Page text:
While Connecticut ranked 37th overall among the nation’s 50 states analyzed for their “fun” quotient, the state did have some standout rankings in specific categories – including the amount of money individual residents spend on recreation. Despite ranking 35th overall in “entertainment & recreation” categories and 40th in “nightlife,” the state reached the top five in three sub-categories. In the analysis by the financial website WalletHub, Connecticut ranked third in the number of fitness centers per capita, at 15.7. New England neighbor Massachusetts ranked #1 with 17, and New Hampshire, New Jersey and Montana rounded out the top five in that category.
Connecticut ranked #1 in number of marinas per capita, tied with Maine and Rhode Island. Connecticut has 3.48 marinas per 100,000 residents, the data indicated. Maryland and Vermont ranked fourth and fifth, respectively.
In another top five finish, Connecticut ranked fourth in Personal Expenditures on Recreation per capita, at just over $1,900. Minnesota ranked first at $2,058. The Top 5 states, in order, were Minnesota, Massachusetts, Colorado, Connecticut and New Hampshire.
Overall, the “most fun states” were Nevada, South Dakota, Colorado, North Dakota, New York, Wyoming, Oregon, Louisiana, Montana, Hawaii, Maine, Minnesota, Florida, Vermont and California. At the bottom of the list were Arkansas, Kentucky, Alabama, West Virginia and Mississippi.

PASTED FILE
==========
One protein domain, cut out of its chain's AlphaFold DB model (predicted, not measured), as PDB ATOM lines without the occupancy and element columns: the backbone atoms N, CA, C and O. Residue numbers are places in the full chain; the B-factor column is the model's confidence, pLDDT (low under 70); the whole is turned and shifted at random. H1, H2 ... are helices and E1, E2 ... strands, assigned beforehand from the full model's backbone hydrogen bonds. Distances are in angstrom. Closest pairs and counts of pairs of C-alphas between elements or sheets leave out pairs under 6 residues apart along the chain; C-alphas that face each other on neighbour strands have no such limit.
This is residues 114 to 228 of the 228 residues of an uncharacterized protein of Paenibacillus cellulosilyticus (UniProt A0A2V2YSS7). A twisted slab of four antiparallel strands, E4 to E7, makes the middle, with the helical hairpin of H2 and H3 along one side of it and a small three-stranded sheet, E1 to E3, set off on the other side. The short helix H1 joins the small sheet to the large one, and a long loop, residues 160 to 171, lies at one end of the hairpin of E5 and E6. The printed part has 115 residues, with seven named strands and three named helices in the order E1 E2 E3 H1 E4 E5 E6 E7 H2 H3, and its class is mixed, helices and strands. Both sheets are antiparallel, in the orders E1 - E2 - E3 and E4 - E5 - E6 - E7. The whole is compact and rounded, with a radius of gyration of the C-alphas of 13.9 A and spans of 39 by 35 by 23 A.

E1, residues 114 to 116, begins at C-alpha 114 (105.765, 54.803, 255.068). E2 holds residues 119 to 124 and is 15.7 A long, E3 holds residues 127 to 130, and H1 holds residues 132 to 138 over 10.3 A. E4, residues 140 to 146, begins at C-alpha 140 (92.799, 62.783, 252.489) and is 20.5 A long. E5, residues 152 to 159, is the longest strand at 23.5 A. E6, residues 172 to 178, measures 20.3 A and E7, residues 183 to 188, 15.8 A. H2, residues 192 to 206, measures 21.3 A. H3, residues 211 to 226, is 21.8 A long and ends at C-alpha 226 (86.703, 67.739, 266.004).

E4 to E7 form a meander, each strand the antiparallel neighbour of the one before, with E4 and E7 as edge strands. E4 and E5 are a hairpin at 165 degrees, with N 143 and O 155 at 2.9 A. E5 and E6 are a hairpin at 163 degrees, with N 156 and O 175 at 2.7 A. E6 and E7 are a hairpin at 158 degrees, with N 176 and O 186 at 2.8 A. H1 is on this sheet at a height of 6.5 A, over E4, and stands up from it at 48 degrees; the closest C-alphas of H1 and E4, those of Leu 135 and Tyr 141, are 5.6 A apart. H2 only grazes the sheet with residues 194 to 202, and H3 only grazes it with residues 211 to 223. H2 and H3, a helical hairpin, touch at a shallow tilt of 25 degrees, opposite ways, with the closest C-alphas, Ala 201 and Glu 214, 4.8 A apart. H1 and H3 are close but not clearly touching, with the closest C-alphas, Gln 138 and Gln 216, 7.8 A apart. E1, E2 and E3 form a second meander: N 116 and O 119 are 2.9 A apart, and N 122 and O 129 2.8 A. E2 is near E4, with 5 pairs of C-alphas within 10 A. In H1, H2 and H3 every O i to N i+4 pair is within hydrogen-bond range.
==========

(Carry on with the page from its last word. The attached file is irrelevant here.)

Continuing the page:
The overall rankings were weighted 80-20 between Entertainment & Recreation and Nightlife. The Entertainment & Recreation categories included restaurants, beaches, movie theaters, national parks, arts venues, and state spending on parks and recreation. The nightlife category included average beer & wine prices, movie costs, music festivals and access to bars.
Data used to create the ranking, which included 22 separate sub-categories, were collected from U.S. Census Bureau, Bureau of Economic Analysis, National Park Service, Council for Community and Economic Research, TripAdvisor, Beachapedia, Stadium and Arena Visits, Graphiq, American Gaming Association and WalletHub research.